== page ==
All-in we anticipate revenue loss of around 30% in the second quarter. Given O’s current FFO payout ratio of 84%, a 30% revenue loss will send them well below dividend coverage.

Does this mean the dividend will be cut?

We see a dividend cut as highly unlikely as O has successfully built a reputation as a Dividend Champion. It will not give up this accomplishment over lack of coverage for a few quarters.

I believe the market is wrongly interpreting the lack of dividend risk to mean there’s no fundamental risk.

Lack of dividend cut does not mean lack of damage

O shares rose nearly 5% on 4/14/20 after its dividend was declared flat. This seems to have been interpreted to mean that it’s smooth sailing for O’s fundamentals.

Given what we know about O’s tenants, it’s clearly not smooth sailing. A potential 30% revenue hit is quite sizable and something that hasn’t been seen for O in the past few decades, if ever.

Instead, what the flat dividend means is that O will pay the dividend from cash on hand if/when it is not covered by FFO. Realty Income’s balance sheet is strong so they can certainly afford to do this, but over time, paying dividends beyond FFO begins to reduce the health of the balance sheet. The magnitude of damage will depend on how long the reduced revenues last and what portion of tenants leave permanently.

The permanently lost tenants are going to be substantially less than the roughly 30% asking for rent relief. Our estimate is around 7%, but given the uncertainty of the environment there are significant error bars around that.

Overall fundamental outlook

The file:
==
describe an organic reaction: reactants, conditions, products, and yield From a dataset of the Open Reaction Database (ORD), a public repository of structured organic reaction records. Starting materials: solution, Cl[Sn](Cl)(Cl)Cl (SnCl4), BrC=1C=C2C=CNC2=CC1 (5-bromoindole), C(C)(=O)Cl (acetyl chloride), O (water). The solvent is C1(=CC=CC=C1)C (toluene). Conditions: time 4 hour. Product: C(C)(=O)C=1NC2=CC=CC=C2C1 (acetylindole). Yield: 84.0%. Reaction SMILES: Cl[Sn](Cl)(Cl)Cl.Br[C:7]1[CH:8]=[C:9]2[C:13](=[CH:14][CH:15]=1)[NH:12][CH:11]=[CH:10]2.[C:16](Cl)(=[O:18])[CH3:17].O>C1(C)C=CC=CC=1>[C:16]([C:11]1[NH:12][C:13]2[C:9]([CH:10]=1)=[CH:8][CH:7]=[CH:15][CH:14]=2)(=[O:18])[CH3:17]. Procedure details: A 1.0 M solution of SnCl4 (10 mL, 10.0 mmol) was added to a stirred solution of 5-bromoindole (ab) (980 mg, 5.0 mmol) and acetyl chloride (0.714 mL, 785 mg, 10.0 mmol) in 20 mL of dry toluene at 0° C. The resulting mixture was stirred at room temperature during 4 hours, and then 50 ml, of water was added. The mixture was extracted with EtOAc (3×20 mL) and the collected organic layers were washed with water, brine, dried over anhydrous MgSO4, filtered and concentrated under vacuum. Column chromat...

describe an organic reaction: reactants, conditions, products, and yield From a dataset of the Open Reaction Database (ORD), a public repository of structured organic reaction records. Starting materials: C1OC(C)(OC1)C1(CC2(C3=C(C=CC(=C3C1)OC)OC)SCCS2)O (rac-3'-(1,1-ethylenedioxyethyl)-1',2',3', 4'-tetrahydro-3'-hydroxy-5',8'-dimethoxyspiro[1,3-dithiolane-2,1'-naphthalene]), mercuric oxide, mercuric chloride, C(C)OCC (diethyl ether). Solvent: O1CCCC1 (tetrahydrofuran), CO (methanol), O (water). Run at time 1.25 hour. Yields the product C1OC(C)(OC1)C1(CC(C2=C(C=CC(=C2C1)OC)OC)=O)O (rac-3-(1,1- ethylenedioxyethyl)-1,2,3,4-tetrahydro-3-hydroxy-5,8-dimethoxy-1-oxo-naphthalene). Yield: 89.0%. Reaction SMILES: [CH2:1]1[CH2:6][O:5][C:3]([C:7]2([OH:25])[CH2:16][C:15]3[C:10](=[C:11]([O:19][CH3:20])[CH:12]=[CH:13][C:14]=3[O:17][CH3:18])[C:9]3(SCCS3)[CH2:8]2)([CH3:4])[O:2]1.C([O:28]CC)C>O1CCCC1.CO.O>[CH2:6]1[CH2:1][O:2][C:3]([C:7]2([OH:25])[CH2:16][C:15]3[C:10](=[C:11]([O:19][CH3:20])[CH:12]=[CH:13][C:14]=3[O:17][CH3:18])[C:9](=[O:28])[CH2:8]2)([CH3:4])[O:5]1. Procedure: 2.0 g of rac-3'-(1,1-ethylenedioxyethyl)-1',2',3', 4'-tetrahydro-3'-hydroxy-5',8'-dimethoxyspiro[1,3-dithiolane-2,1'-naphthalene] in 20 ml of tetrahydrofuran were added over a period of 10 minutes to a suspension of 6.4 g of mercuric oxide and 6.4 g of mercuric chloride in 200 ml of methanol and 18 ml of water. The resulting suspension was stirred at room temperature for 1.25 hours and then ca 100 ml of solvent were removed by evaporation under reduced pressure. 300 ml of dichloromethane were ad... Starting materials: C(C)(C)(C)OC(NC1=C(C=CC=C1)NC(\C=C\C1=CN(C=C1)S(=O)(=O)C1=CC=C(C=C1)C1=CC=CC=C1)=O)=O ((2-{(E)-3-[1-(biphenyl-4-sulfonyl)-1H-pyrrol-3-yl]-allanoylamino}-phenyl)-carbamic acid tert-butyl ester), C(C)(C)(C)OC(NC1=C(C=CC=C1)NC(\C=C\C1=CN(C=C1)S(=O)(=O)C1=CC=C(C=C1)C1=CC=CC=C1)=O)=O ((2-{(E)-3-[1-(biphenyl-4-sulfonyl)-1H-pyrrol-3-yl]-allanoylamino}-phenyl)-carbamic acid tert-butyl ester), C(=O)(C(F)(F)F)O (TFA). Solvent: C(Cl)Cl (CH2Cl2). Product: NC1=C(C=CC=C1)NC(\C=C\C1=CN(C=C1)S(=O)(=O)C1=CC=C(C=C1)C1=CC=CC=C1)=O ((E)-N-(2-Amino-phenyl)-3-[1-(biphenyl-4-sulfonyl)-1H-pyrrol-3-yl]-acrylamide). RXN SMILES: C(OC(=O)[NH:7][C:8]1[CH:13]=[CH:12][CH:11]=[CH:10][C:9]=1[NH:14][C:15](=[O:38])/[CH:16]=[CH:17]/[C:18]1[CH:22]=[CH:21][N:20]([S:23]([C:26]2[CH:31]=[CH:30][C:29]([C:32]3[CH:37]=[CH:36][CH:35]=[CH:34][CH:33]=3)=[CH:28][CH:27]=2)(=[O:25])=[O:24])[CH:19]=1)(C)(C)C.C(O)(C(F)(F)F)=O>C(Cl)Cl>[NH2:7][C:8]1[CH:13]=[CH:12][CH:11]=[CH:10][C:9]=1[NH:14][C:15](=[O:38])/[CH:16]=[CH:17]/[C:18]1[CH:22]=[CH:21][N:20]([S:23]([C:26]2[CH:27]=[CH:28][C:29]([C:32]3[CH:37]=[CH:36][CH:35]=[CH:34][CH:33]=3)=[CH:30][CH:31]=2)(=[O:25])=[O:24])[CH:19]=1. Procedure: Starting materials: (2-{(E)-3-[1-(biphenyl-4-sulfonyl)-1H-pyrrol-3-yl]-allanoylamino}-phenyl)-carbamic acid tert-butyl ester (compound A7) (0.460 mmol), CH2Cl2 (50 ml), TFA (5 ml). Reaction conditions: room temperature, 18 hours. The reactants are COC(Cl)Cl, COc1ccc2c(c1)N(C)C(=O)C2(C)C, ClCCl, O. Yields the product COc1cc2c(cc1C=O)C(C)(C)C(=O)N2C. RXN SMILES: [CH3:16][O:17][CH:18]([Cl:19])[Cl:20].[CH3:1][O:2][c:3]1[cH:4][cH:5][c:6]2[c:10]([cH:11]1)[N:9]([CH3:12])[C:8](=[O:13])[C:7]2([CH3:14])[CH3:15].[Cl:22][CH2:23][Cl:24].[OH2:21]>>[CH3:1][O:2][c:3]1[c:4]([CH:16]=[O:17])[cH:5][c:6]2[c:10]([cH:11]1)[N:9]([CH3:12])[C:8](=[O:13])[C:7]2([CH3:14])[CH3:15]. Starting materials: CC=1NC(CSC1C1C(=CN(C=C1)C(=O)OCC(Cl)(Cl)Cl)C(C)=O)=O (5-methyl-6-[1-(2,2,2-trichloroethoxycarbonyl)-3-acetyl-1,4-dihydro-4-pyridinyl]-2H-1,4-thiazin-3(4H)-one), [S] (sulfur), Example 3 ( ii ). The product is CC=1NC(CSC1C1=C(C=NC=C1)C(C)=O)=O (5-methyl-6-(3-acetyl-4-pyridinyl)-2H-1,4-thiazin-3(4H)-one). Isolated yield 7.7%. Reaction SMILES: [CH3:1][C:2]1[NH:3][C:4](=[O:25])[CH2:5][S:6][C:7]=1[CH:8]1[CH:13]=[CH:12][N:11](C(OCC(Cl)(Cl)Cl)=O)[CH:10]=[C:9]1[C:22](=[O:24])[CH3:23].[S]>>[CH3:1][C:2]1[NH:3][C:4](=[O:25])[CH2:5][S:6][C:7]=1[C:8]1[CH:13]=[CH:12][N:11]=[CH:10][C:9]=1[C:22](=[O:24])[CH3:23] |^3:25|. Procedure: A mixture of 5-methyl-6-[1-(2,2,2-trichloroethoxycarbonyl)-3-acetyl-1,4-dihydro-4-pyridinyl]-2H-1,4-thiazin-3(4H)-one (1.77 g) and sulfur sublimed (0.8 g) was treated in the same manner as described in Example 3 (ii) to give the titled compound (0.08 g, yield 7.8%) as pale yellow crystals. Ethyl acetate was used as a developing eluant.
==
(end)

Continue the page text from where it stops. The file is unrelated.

We project a 30% revenue hit in 2Q20 and perhaps 3Q20 with about a 7% revenue hit lasting well beyond the resolution of coronavirus. Eventually, some portion of that 7% can be replaced with new tenants as the real estate is still standing and still has value.

Realty Income will almost certainly survive and in the long run will likely return to thriving.


Given the challenges facing a mostly retail portfolio, we would tend to value O a bit more cautiously. I would generally not want to own retail properties at anything under a 7% cap rate, but given the high quality of O’s management and its stellar track record, I could see buying it at a 6.5% cap rate which based on NOI (net operating income) of recent quarters places fair value at about $43.

Source: SNL Financial

In the near term, NOI will likely be significantly lower, but I think the historical data is more reflective of where NOI will stabilize long term.

With O trading at around $56, we see around 20% downside to fair value. If it gets to fair value I would strongly consider buying some shares. Until favorable pricing arrives, there are significantly more attractive alternatives.

As I said earlier, we are bullish on the triple net REITs and there are others with more opportunistic valuations and better properties. We like Gladstone Commercial (GOOD) and One Liberty Properties (OLP) for their higher FFO yields and industrial property focus.

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Disclosure: I am/we are long GOOD, OLP. I wrote this article myself, and it expresses my own opinions. I am not receiving compensation for it (other than from Seeking Alpha). I have no business relationship with any company whose stock is mentioned in this article.